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The Impact of Agricultural Activities on Fog Formation in an Arid Zone of Chile

Abstract : The aim of this article is to investigate the impact of irrigated areas on the local and regional climate in a valley in Chile's dry zone, using the KAMM model for a late spring and a late summer situation. For both situations, two different simulations are performed, featuring the actual state of the region, i.e. the valley floor used for agricultural activities with irrigation (Moist Valley Simulation MVS), and the original natural state of the region, i.e. the valley floor covered with natural vegetation (Dry Valley Simulation DVS). Agricultural activities modify the energy balance components: near-surface temperature and the thermally induced wind fields – not only in the valley, but also in some surrounding areas. With increased soil moisture and vegetation cover of the valley floor the albedo decreases and, consequently, net radiation is higher in the MVS case. An important part of the available energy is used for evaporation, and during the day the turbulent latent heat flux is higher in the MVS case; less energy is available for transformation into sensible heat flux. In the MVS case, the amplitude of the diurnal cycle of near-surface temperature on the valley floor is smaller. In the early morning, the temperature is higher while after noon it is lower in the MVS case. Outside the valley, there are zones with highly positive differences (around 2oC) which coincide with zones of positive anomalies of turbulent sensible heat flux. Near the coast, in the early morning, the intensity of the sea wind is higher while, after noon, it is lower in the MVS case. Agricultural activities enhance up-slope and upvalley winds in the daytime. With increased water availability in the soil of the valley, near-surface specific humidity is higher, too. Due to advective processes this also affects neighbouring areas. In the early morning and in the late afternoon the relative humidity in the cultivated areas reaches near-saturation values which may in fact induce fog formation at these times of the day. Nevertheless, we have to note that fog is not simulated explicitly in KAMM. Only threshold values for relative humidity have been used to indicate areas where fog formation is likely after changes in land use. In order to model fog formation more adequately, in addition to the dynamic and vegetation models, especially cloud and aerosol microphysics as well as radiation have to be considered. Efficient parameterisation schemes for radiation and cloud physics should be implemented in KAMM to represent fog conditions and their geographical distribution in more detail.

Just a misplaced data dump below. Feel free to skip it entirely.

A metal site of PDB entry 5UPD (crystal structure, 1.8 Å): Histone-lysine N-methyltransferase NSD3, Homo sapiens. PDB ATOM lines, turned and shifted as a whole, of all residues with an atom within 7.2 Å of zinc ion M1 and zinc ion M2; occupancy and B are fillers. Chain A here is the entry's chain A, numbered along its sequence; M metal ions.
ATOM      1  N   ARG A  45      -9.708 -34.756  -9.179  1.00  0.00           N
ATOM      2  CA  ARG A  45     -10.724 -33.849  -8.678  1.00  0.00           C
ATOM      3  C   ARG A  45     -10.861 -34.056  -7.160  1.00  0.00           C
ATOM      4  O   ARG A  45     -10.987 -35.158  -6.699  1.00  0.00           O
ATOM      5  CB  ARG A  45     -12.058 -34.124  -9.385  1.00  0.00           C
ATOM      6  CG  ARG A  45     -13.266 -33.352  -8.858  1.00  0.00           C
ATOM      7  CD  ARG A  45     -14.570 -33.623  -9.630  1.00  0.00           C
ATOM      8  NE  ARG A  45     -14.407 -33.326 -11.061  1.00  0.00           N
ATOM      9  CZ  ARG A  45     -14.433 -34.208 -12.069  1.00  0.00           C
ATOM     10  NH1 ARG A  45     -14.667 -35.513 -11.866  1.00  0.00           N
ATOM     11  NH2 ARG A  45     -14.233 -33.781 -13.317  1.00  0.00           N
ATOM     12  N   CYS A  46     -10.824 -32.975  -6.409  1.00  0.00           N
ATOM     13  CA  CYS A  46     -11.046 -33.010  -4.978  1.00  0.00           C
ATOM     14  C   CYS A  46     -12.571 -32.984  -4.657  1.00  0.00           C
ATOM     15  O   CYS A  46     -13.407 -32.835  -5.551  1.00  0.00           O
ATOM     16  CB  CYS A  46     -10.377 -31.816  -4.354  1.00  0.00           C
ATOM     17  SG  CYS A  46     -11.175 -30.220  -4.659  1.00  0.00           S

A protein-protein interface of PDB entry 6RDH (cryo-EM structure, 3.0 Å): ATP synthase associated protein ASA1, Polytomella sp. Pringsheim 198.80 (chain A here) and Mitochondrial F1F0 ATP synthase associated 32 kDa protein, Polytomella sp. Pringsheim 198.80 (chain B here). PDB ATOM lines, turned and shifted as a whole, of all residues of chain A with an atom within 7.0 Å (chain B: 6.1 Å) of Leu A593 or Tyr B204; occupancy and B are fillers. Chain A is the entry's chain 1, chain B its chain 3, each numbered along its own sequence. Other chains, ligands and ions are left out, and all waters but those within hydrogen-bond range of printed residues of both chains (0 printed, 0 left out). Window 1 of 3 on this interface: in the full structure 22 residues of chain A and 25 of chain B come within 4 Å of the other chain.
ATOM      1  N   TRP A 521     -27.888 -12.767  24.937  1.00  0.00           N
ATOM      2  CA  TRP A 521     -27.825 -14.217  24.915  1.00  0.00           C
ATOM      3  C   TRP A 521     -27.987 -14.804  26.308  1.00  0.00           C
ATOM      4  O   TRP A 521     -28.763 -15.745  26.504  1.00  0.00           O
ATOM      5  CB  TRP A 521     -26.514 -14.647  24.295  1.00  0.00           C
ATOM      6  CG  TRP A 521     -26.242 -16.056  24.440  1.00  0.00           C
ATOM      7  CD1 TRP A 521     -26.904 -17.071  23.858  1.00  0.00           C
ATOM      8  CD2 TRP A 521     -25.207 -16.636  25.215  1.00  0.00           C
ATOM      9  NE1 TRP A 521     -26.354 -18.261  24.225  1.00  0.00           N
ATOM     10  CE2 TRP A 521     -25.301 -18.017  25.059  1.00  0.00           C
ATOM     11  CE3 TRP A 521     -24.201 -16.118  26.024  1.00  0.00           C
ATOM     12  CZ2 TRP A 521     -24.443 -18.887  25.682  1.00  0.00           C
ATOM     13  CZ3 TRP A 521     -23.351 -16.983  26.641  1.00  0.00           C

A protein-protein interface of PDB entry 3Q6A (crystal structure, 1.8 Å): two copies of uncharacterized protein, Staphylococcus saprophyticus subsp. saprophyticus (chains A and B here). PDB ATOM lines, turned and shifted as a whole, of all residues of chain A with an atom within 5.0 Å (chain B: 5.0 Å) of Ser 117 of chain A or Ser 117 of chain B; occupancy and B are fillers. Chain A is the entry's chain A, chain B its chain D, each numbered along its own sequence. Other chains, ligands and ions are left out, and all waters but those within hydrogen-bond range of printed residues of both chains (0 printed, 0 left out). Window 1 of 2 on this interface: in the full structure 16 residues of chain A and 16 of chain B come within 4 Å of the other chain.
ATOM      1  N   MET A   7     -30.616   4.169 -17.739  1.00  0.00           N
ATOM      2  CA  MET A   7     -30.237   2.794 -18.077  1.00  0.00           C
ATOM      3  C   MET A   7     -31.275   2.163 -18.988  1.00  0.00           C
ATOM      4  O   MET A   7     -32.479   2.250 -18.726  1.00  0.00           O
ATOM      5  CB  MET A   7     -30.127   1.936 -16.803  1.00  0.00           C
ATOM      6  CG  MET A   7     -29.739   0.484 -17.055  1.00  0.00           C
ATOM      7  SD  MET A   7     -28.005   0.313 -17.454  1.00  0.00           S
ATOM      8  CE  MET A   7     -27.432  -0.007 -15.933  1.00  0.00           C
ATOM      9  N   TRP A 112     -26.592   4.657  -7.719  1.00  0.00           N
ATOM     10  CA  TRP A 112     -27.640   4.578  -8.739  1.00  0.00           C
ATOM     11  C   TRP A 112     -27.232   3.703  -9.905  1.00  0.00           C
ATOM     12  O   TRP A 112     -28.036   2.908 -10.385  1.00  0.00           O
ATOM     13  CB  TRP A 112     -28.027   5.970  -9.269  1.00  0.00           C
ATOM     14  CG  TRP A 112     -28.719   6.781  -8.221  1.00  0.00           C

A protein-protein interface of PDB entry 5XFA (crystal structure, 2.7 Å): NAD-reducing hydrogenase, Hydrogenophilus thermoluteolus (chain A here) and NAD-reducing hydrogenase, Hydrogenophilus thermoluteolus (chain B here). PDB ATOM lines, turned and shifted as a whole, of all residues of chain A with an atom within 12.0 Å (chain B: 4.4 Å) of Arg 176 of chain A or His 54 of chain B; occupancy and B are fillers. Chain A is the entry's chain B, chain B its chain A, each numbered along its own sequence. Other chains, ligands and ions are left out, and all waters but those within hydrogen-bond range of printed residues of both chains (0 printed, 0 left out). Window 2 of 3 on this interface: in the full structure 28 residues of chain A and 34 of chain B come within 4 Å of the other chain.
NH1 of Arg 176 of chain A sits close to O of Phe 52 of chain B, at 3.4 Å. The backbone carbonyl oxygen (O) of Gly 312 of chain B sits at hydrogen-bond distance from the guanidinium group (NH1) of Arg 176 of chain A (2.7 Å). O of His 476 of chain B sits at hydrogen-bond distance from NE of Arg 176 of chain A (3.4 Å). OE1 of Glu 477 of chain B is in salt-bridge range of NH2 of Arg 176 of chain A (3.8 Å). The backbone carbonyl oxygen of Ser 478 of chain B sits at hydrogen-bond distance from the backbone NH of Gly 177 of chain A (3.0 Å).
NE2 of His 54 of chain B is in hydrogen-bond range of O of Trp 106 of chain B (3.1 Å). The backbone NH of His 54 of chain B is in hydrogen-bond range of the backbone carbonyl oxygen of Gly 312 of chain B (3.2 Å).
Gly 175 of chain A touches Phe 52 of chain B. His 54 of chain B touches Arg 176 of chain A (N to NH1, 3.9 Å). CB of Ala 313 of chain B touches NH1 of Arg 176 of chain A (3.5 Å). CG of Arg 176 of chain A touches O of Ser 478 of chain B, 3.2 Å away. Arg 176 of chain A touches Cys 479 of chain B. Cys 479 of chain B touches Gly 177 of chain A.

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Contributor : Aurore Gayraud <>
Submitted on : Friday, October 2, 2009 - 5:02:22 PM
Last modification on : Friday, September 25, 2020 - 9:16:02 AM


  • HAL Id : insu-00421726, version 1



Sonia Montecinos, Vincent Favier, Orlando Astudillo, Yann Tracol, Wolfgang Börsch-Supan, et al.. The Impact of Agricultural Activities on Fog Formation in an Arid Zone of Chile. Die Erde, 2008, 139, pp.71-89. ⟨insu-00421726⟩



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